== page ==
Telephone 'land lines' obsolete?

By JEFF BISHOP jbishop@newnan.com Many people have given up on their old telephone "land lines" -- one study suggests that 22 percent of households have already cut their land-line service entirely -- but soon you may not have a choice in the matter. In a Dec. 21 filing with the Federal Communications Commission (FCC), AT&T argues that telecommunications companies can't achieve Congress' goal of making broadband Internet access available across the country if they still must operate the old land-line systems.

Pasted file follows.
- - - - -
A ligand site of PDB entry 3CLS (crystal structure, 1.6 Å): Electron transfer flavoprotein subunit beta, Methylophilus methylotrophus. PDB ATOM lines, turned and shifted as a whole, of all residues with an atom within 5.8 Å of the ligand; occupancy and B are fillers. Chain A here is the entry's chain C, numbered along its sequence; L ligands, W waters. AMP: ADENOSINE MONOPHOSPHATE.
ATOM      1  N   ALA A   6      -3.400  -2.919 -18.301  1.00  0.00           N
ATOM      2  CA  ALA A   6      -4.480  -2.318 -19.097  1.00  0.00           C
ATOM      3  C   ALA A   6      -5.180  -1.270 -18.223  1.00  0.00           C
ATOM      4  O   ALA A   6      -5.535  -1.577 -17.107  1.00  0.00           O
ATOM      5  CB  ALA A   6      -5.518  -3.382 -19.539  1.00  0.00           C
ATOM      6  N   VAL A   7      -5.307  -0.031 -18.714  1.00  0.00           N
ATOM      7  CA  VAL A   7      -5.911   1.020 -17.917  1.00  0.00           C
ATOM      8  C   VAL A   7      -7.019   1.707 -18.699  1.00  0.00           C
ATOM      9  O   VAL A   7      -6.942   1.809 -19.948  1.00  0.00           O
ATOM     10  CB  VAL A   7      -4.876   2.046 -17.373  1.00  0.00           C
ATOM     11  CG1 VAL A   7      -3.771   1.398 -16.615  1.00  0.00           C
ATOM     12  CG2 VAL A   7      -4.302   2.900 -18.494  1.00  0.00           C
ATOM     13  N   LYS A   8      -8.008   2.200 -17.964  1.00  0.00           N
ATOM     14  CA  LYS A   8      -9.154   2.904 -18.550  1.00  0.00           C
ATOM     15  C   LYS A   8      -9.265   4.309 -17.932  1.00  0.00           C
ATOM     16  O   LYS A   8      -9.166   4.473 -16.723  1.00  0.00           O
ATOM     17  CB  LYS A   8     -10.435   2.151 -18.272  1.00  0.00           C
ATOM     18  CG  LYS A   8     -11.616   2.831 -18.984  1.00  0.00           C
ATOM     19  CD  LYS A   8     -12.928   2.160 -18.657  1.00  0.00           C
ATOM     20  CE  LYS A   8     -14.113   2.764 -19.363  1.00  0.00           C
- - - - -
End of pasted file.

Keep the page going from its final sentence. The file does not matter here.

AT&T is calling for the FCC to seek input on regulatory changes to enable a transition away from the copper phone lines that currently dot America's landscape. That means that the one in five Americans who still rely exclusively on land lines may be forced into some type of new replacement technology as the major wireline telephone providers back away from what many are now saying is a dying and expensive business. Many local people have already jumped ship. "The only reason I have a land line is for my fax machine," said Newnan resident Summer Miller Shirley. "We finally got a dependable broadband connection and went full VoIP. Two lines, one for work, one for home -- one is via Comcast, the other via T-Mobile@Home. Both work great," said Mike Patterson of Newnan. "The reason? The old BellSouth line was dependable but expensive," he said. "By restructuring our phone/cable TV/internet service, we're saving about $80 a month. "In recent developments, we suddenly get a good cell signal at home, so the VoIP (Voice over Internet Protocol) lines will go as soon as my contract is up," he said. Some have tried going "all wireless" and suddenly felt vulnerable. "We tried it for a while, but went back to a land line," said Ellen Bell Hamrick, a Newnan native who now lives in Norcross but still talks to Newnan family members often by telephone. "We felt like we needed the land line for emergencies," she said. Turin resident Angela Banks Tinsley said she doesn't feel comfortable cutting off her land line just yet. "We can't cut ours off because our cell service isn't reliable way out here in Turin," said Tinsley. "We would rely on our land line in an emergency ... We'd be lost out here without a land line." Others have cut off their land lines and have never looked back. "I haven't had a land line since 2005 and I don't miss it," said Dr. Georgina DeWeese, a teacher at the University of West Georgia in Carrollton. "Last April I had to call 911 when my baby was choking, and I had no problems using my cell phone." "I haven't owned a land line for probably 10 years," said Ryan Vila, a Newnan native who now lives in Atlanta. "In the beginning I just used my cell phone but later I started using VoIP (Vonage) because it's cheaper and gives me the ability to use regular phones. I like using speaker phone capability for work rather then wearing a headset or using my cell." With AT&T now basically admitting that the old land line system is obsolete, it might not be too long before those land lines go the way of the old rotary phones. Broadband is available to 90 percent of Americans now. Getting it to the last 10 percent or so who don't have it will require an investment of $350 billion or so, according to AT&T. Moreover, revenues from land-line business and the public-switched telephone network are in "a death spiral," the company says. "Revenues from (those services) are plummeting as customers cut their land lines in favor of the convenience and advanced features of wireless and VoIP services," the filing says. That creates a big problem, according to AT&T. "Due to the high fixed costs of providing (land lines), every customer who abandons this service raises the average cost per line to serve the remaining customers." But many local residents hope to hold onto their land line service just a little longer. Palmetto resident Hilary Morgan says that she still find the old land lines useful, in some cases. "We have had our land line for FOREVER..." said Morgan. "We mostly use it for screening purposes, and when we don't want to have our cell phones annoyed with appointment confirmation calls or automated notifications and stuff. "We never answer it -- all calls go to the machine," she said.


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